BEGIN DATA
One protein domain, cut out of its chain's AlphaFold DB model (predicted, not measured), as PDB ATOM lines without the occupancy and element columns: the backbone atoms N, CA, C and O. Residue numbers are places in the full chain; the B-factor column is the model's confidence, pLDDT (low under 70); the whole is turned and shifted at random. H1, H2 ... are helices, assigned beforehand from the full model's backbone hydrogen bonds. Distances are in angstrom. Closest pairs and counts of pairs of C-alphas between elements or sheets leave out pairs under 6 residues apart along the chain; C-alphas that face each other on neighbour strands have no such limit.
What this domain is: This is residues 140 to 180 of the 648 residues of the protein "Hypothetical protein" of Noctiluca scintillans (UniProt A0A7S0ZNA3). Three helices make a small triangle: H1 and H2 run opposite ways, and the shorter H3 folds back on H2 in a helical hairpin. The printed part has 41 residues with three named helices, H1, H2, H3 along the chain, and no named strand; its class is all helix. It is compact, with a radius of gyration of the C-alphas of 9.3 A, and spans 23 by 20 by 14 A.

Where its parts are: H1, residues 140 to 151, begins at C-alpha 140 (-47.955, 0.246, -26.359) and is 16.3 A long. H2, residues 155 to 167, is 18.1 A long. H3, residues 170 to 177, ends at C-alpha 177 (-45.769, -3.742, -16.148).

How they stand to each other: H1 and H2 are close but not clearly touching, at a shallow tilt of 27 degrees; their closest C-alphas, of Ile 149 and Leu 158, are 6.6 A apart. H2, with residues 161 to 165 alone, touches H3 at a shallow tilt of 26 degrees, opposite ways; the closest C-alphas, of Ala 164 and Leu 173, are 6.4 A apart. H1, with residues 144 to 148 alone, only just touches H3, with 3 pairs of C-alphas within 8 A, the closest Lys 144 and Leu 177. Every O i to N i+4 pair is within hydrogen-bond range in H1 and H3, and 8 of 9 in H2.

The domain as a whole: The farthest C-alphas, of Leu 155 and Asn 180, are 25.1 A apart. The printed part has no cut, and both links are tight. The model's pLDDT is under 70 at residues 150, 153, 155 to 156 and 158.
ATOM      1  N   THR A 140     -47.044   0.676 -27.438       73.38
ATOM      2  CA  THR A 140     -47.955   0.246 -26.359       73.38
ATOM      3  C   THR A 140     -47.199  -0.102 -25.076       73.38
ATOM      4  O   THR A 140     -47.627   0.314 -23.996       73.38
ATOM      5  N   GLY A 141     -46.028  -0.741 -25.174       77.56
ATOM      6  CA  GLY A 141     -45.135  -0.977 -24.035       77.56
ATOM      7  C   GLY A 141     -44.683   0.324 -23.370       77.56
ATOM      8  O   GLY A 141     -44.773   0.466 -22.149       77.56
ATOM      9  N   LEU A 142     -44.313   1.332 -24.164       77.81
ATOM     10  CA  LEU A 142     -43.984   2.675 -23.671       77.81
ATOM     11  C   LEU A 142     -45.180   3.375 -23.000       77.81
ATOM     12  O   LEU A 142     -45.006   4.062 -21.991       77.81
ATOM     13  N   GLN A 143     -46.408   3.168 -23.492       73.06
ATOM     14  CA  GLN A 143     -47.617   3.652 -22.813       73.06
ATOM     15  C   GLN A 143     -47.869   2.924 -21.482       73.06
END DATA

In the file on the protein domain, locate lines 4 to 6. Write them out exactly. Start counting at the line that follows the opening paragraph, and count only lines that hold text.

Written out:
The domain as a whole: The farthest C-alphas, of Leu 155 and Asn 180, are 25.1 A apart. The printed part has no cut, and both links are tight. The model's pLDDT is under 70 at residues 150, 153, 155 to 156 and 158.
ATOM      1  N   THR A 140     -47.044   0.676 -27.438       73.38
ATOM      2  CA  THR A 140     -47.955   0.246 -26.359       73.38